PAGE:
Patient Safety in Ambulatory Care

Patient safety is one of the priorities of healthcare professionals as it ensures positive patient outcomes. Ambulatory care has been seen as a “more logistically complex and challenging” setting since nurses have minimal control over patient environments which has a considerable effect on the treatment and the overall healing process (Martinez et al., 2015). It has also been found that nurse practitioners receive less training related to patient safety issues (Centers for Disease Control and Prevention [CDC], 2016). It is estimated that approximately two million healthcare-associated infections (HAI) take place in the USA, costing up to $33 billion per year (Markley & Stevens, 2018).

It is noteworthy that a substantial decrease in such cases in inpatient care is reported, while this trend is absent in the outpatient setting. According to CDC (2016), the lack of knowledge and training is one of the primary reasons for this problem.

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One of the strategies to implement change in every healthcare facility is to hire a nurse practitioner (or assign a nurse leader) who will run training sessions for the medical staff on a regular basis. The training sessions will address diverse issues related to the most common issues associated with patient safety. The evaluation of this program will involve the use of a mixed-method research design. The research questions to be addressed during this study will be as follows:

  1. How has the healthcare-associated infection rate changed after three months after the start of the project?
  2. How effective is the training program as seen by nursing professionals?

Mixed-method research is the most appropriate type of study in this case as it is instrumental in identifying the exact change if any. The researchers will calculate the HAI rate before and three months after the beginning of the training project. However, different variables can affect HAI, so it can be beneficial to estimate the attitudes of the medical staff towards the program. The use of quantitative analysis exclusively may lead to wrong conclusions. It is critical to identify nurses’ engagement and their willingness to apply acquired knowledge. Focus group discussions will be held to collect qualitative data and analyze nurses’ perspectives regarding the effectiveness of the project.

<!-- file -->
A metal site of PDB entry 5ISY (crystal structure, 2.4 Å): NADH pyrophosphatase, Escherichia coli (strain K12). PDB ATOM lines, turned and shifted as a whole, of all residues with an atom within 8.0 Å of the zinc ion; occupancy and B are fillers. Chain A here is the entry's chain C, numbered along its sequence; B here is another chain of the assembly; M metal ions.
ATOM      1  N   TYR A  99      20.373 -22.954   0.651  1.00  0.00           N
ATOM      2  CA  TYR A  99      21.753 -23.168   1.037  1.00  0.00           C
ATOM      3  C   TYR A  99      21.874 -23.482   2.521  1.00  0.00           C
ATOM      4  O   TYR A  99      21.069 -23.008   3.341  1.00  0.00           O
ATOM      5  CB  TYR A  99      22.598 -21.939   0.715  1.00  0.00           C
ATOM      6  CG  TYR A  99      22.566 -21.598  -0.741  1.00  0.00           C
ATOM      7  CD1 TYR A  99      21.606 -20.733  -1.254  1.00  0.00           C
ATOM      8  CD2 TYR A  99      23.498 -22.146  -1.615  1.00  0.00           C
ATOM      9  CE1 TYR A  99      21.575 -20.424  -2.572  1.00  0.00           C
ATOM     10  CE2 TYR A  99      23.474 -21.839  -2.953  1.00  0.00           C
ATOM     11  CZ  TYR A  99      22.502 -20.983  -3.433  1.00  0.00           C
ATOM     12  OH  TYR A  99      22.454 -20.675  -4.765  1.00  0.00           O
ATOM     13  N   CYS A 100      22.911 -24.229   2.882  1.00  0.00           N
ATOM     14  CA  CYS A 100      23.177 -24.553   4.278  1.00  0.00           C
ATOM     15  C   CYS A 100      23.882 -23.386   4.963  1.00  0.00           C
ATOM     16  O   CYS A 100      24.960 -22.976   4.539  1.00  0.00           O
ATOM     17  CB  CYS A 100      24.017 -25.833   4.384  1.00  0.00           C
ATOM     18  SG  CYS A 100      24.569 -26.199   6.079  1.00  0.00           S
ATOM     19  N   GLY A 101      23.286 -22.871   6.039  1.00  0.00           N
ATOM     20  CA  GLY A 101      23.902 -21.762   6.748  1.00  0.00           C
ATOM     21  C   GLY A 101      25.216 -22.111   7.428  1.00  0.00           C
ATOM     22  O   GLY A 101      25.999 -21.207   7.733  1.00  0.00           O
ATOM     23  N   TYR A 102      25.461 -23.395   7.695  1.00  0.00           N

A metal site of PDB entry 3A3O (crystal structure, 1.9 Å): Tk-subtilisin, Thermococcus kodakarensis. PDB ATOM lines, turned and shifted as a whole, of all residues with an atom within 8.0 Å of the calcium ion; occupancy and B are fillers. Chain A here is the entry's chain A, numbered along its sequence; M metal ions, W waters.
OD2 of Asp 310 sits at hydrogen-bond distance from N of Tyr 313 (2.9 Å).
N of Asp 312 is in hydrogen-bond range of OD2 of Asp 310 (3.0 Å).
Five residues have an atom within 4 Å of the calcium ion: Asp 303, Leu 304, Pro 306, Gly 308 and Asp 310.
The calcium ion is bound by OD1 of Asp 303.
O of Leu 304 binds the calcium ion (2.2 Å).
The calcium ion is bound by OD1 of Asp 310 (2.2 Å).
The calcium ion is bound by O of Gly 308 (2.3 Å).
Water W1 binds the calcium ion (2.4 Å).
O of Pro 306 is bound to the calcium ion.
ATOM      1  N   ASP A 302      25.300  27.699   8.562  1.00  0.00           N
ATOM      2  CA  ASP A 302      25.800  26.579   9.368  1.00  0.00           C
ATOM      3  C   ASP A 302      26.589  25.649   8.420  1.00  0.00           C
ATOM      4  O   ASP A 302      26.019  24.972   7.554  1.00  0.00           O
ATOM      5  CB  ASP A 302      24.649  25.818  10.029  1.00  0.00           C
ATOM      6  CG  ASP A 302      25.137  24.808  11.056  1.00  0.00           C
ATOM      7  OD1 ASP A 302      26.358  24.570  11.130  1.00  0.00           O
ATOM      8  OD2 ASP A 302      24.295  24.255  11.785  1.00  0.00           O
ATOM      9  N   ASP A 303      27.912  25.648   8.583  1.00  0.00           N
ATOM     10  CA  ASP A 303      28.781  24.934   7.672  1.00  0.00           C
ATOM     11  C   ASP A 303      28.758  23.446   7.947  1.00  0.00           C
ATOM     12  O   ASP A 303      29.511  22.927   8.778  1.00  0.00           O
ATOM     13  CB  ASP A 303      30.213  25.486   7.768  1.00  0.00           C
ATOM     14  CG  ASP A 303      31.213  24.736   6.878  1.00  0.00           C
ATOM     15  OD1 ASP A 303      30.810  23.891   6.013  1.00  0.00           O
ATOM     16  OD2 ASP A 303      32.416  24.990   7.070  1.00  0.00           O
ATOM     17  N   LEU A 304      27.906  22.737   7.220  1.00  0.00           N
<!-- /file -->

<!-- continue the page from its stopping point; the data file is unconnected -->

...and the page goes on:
The qualitative data will shed light on such areas as nurses’ skills and knowledge, their confidence, engagement, and commitment to following the existing guidelines. Clearly, the use of the qualitative research method only will also provide rather incomplete data. Although the researchers will identify the nurses’ attitudes towards the program and overall patient safety program, this type of study will not shed light on exact outcomes that could be quantified.

Therefore, it is important to develop and implement a new training program and evaluate its effectiveness at a healthcare facility. The data should be properly analyzed and disseminated so that other healthcare centers could create their own projects and improve patient safety in the outpatient setting. Clearly, these programs can be implemented alongside other programs that, for instance, concentrate on surveillance, technology, or reporting.

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In conclusion, it is necessary to note that patient safety in ambulatory care is becoming an urgent issue due to the increasing number of patients. Nurse practitioners should be properly equipped with resources and knowledge to ensure that the highest standards of patient safety are met. The development of a training program for a healthcare facility and its evaluation with the help of a mixed-method study can contribute to achieving this goal.

References

Centers for Disease Control and Prevention. (2016). Guide to infection prevention for outpatient settings: Minimum expectations for safe care. Web.

Markley, J.D., & Stevens M. P. (2018). Infection control in the outpatient setting. In G. Bearman, et al. (Eds.), Infection prevention (pp. 35-53). Springer.

Martinez, K., Battaglia, R., Start, R., Master, M. F., & Matlock, A. M. (2015). Nursing-sensitive indicators in ambulatory care. Nursing economics, 33(1), 59-64.

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